Connor CM, Akbarian S: DNA methylation changes in schizophrenia and bipolar disorder.  Epigenetics 2008; 3: 55— 58
[PubMed]
[CrossRef]
 
Gavin DP, Sharma RP: Histone modifications, DNA methylation, and schizophrenia.  Neurosci Biobehav Rev 2010; 34: 882— 888
[PubMed]
[CrossRef]
 
Akbarian S, Ruehl MG, Bliven E, Luiz LA, Peranelli AC, Baker SP, Roberts RC, Bunney WE Jr., Conley RC, Jones EG, Tamminga CA, Guo Y: Chromatin alterations associated with down-regulated metabolic gene expression in the prefrontal cortex of subjects with schizophrenia.  Arch Gen Psychiatry 2005; 62: 829— 840
[PubMed]
[CrossRef]
 
Huang HS, Akbarian S: GAD1 mRNA expression and DNA methylation in prefrontal cortex of subjects with schizophrenia.  PLoS One 2007; 2: e809
[PubMed]
[CrossRef]
 
Benes FM, Lim B, Matzilevich D, Subburaju S, and Walsh JP: Circuitry-based gene expression profiles in GABA cells of the trisynaptic pathway in schizophrenics versus bipolars.  Proc Nat Acad Sci USA 2008; 105: 20935— 20940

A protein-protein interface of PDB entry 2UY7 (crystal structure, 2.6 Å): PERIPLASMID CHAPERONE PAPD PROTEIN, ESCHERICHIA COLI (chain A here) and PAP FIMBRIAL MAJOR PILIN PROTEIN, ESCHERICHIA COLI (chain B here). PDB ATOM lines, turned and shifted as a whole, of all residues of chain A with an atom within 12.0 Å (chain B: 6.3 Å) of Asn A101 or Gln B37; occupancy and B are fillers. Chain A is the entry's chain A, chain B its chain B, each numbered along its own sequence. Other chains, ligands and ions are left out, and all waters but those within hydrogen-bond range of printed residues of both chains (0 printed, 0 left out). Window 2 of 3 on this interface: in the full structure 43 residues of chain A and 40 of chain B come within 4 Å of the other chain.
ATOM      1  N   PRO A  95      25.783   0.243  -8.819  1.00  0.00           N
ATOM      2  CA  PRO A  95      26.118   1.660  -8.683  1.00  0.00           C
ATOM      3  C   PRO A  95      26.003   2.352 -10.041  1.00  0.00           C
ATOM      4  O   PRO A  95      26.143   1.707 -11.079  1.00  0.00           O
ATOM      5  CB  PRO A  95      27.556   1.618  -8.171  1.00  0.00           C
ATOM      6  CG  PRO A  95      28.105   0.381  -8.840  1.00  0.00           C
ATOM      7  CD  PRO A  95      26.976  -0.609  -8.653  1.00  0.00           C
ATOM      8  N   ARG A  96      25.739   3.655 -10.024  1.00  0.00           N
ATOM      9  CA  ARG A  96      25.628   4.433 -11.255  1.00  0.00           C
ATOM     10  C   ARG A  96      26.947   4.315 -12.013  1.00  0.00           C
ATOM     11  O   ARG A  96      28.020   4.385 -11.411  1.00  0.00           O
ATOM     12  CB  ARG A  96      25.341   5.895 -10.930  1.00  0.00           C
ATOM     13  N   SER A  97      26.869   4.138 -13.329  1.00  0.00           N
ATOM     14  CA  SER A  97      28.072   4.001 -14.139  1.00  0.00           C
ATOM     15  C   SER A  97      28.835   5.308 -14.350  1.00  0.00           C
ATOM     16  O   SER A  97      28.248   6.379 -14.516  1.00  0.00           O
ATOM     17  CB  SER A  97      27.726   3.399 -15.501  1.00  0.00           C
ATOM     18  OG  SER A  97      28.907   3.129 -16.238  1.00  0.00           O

[PubMed]
[CrossRef]
 
Sharma RP, Grayson DR, and Gavin DP: Histone deactylase 1 expression is increased in the prefrontal cortex of schizophrenia subjects: analysis of the National Brain Databank microarray collection.  Schizophr Res 2008; 98: 111— 117
[PubMed]
 
Dong E, Nelson M, Grayson DR, Costa E, Guidotti A: Clozapine and sulpiride but not haloperidol or olanzapine activate brain DNA demethylation.  Proc Natl Acad Sci USA 2008; 105: 13614— 13619
[PubMed]
[CrossRef]
 
Cheng J, Kapranov P, Drenkow J, Dike S, Brubaker S, Patel S, Long J, Stern D, Tammana H, Helt G, Sementchenko V, Piccolboni A, Bekiranov S, Bailey DK, Ganesh M, Ghosh S, Bell I, Gerhard DS, and Gingeras TR: Transcriptional maps of 10 human chromosomes at 5-nucleotide resolution.  Science 2005; 308: 1149— 1154
[PubMed]
[CrossRef]